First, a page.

January 31, 2013
One of our favorite Children’s books was Madeline. If you were just learning to read, it would seem that the book title was two words: “made line.” That is exactly what Miss Clavel did with the young girls: she made two straight lines. The particular reason I love this book is because Miss Clavel had great mindfulness.
Madeline and the 11 other Paris convent straight- lined girls have Miss Clavel – a nurse - to keep them in a literal and figurative line. Bemelman’s popular children’s book has been around for over 7 decades. Miss Clavel, the master mistress of order and structure, is the oxymoronic gentle and firm hand to guide and shape the young girls.
During the day she would shepherd them throughout the streets of Paris, knowing that curious Madeline was one easily drawn to distraction and trouble. And when the exhausted Miss Clavel would get the 12 girls tucked in for night and float to her far away wing of the convent to settle into bed, she could finally breathe a peaceful sigh at the end of the day.
Except for one night, Miss Clavel bolts up in bed and says to herself: “Something is not right!” As the reader, I wonder how the heck she knew that, since she was like 4 miles away from the bedroom where the little girls were supposed to have been asleep. Miss Clavel did not have room monitors, so how did she know that something was amiss? And sure, enough, Madeline is sitting up in bed boo-hooing with a side ache that turns out to be appendicitis.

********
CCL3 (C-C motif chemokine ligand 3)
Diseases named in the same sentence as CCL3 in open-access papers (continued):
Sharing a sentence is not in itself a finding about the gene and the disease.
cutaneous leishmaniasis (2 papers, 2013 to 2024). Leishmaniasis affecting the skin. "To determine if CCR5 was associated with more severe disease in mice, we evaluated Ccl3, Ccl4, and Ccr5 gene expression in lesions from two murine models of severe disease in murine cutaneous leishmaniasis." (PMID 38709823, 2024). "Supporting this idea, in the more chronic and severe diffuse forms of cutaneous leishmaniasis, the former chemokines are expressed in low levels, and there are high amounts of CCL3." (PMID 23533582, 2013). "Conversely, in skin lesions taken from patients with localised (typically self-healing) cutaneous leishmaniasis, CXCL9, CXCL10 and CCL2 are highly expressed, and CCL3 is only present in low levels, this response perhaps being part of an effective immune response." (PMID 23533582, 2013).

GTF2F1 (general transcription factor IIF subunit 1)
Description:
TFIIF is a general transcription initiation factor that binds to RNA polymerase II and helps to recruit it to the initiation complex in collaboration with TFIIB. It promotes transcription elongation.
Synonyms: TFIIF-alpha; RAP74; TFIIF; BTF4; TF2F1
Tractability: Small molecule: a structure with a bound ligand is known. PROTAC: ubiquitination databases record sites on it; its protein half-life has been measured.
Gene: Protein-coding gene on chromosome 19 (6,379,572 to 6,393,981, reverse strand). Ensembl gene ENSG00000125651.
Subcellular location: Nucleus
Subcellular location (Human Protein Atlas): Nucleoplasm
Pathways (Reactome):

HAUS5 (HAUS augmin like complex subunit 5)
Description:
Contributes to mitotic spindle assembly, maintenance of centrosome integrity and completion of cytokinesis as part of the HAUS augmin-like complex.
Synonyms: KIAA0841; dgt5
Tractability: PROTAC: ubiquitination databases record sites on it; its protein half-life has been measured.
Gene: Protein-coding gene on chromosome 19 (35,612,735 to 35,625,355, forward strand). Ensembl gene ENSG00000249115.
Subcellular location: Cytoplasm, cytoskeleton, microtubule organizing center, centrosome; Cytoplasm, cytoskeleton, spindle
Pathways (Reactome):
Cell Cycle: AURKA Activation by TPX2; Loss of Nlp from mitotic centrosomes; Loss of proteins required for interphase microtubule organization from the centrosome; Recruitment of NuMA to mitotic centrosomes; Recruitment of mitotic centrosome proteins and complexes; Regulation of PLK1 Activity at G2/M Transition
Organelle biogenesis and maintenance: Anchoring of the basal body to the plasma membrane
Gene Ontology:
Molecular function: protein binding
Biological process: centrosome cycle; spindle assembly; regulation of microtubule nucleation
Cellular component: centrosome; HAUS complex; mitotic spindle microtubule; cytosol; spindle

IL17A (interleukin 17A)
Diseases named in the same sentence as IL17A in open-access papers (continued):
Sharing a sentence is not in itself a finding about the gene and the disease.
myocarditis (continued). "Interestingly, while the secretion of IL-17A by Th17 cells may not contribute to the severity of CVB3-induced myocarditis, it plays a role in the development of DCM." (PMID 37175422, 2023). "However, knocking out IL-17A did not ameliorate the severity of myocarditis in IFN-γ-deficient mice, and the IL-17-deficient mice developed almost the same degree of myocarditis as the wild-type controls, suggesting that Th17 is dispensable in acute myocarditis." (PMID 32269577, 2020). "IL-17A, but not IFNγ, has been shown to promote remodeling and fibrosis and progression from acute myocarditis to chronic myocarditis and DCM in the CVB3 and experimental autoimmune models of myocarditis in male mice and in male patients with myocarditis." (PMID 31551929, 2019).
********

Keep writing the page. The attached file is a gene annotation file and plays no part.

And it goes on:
And of course, it got me to thinking about intuition, awareness, and mindfulness; and the “sense – ability” that we all have at our fingertips to know when something is not right. It is those moments when we have an inkling, a mercurial blob of a sense, that feels funny. Sometimes we feel it physiologically – like in our throat or in the pit of our stomach.
We have a knowing. My husband, a Star Wars afficiando, says: “There is a disturbance in the force.” Personally, I call them: Miss Clavel Moments,” and I am ever so grateful for them when they appear. Those inner promptings are like surprise gifts to us – to pay attention, to be aware; and sometimes they are a call to take immediate action. And almost always, there is a positive benefit.
But they needn’t be surprises. They can be cultivated and mainstreamed into our everyday lives if we would pause; and listen, see, touch. I believe that too often, we override these subtle proddings, because we allow our thinking, rational, logical area of the brain to call the shots on our thoughts, feelings and behavior.
Imagine what we might feel like if we allowed some of those subliminal nudges to permeate our consciousness and direct our behavior.
Next time you have a Miss Clavel moment, pause, and consider what that moment’s sense could be prompting you to do. If something isn’t right – if it doesn’t feel good in some part of your being – don’t ignore it or avoid it. Acting on it could be a wellbeing lifesaver.